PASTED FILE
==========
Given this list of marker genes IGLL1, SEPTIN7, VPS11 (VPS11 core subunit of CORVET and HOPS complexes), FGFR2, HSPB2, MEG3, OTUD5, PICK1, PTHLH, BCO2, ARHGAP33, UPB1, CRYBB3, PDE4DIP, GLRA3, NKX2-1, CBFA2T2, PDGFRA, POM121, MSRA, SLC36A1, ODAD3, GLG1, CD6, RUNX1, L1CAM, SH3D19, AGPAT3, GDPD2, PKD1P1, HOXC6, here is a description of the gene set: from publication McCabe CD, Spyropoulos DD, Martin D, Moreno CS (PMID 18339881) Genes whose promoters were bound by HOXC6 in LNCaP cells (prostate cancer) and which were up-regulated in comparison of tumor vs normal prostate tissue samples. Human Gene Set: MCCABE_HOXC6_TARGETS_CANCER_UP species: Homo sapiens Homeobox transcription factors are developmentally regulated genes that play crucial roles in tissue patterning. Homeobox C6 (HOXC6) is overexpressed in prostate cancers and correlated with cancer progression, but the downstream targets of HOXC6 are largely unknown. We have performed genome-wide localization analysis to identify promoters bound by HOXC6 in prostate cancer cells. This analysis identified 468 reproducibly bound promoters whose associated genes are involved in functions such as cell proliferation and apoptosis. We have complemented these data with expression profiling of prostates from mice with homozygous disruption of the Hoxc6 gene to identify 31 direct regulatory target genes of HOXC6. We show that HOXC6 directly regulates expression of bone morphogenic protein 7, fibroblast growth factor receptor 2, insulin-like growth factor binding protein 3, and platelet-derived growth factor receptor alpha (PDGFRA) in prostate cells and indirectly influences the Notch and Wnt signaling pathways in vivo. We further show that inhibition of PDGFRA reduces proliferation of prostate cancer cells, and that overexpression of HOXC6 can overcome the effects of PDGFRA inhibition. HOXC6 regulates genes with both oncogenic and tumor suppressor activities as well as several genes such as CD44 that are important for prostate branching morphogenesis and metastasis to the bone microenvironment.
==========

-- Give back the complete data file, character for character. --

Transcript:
Given this list of marker genes IGLL1, SEPTIN7, VPS11 (VPS11 core subunit of CORVET and HOPS complexes), FGFR2, HSPB2, MEG3, OTUD5, PICK1, PTHLH, BCO2, ARHGAP33, UPB1, CRYBB3, PDE4DIP, GLRA3, NKX2-1, CBFA2T2, PDGFRA, POM121, MSRA, SLC36A1, ODAD3, GLG1, CD6, RUNX1, L1CAM, SH3D19, AGPAT3, GDPD2, PKD1P1, HOXC6, here is a description of the gene set: from publication McCabe CD, Spyropoulos DD, Martin D, Moreno CS (PMID 18339881) Genes whose promoters were bound by HOXC6 in LNCaP cells (prostate cancer) and which were up-regulated in comparison of tumor vs normal prostate tissue samples. Human Gene Set: MCCABE_HOXC6_TARGETS_CANCER_UP species: Homo sapiens Homeobox transcription factors are developmentally regulated genes that play crucial roles in tissue patterning. Homeobox C6 (HOXC6) is overexpressed in prostate cancers and correlated with cancer progression, but the downstream targets of HOXC6 are largely unknown. We have performed genome-wide localization analysis to identify promoters bound by HOXC6 in prostate cancer cells. This analysis identified 468 reproducibly bound promoters whose associated genes are involved in functions such as cell proliferation and apoptosis. We have complemented these data with expression profiling of prostates from mice with homozygous disruption of the Hoxc6 gene to identify 31 direct regulatory target genes of HOXC6. We show that HOXC6 directly regulates expression of bone morphogenic protein 7, fibroblast growth factor receptor 2, insulin-like growth factor binding protein 3, and platelet-derived growth factor receptor alpha (PDGFRA) in prostate cells and indirectly influences the Notch and Wnt signaling pathways in vivo. We further show that inhibition of PDGFRA reduces proliferation of prostate cancer cells, and that overexpression of HOXC6 can overcome the effects of PDGFRA inhibition. HOXC6 regulates genes with both oncogenic and tumor suppressor activities as well as several genes such as CD44 that are important for prostate branching morphogenesis and metastasis to the bone microenvironment.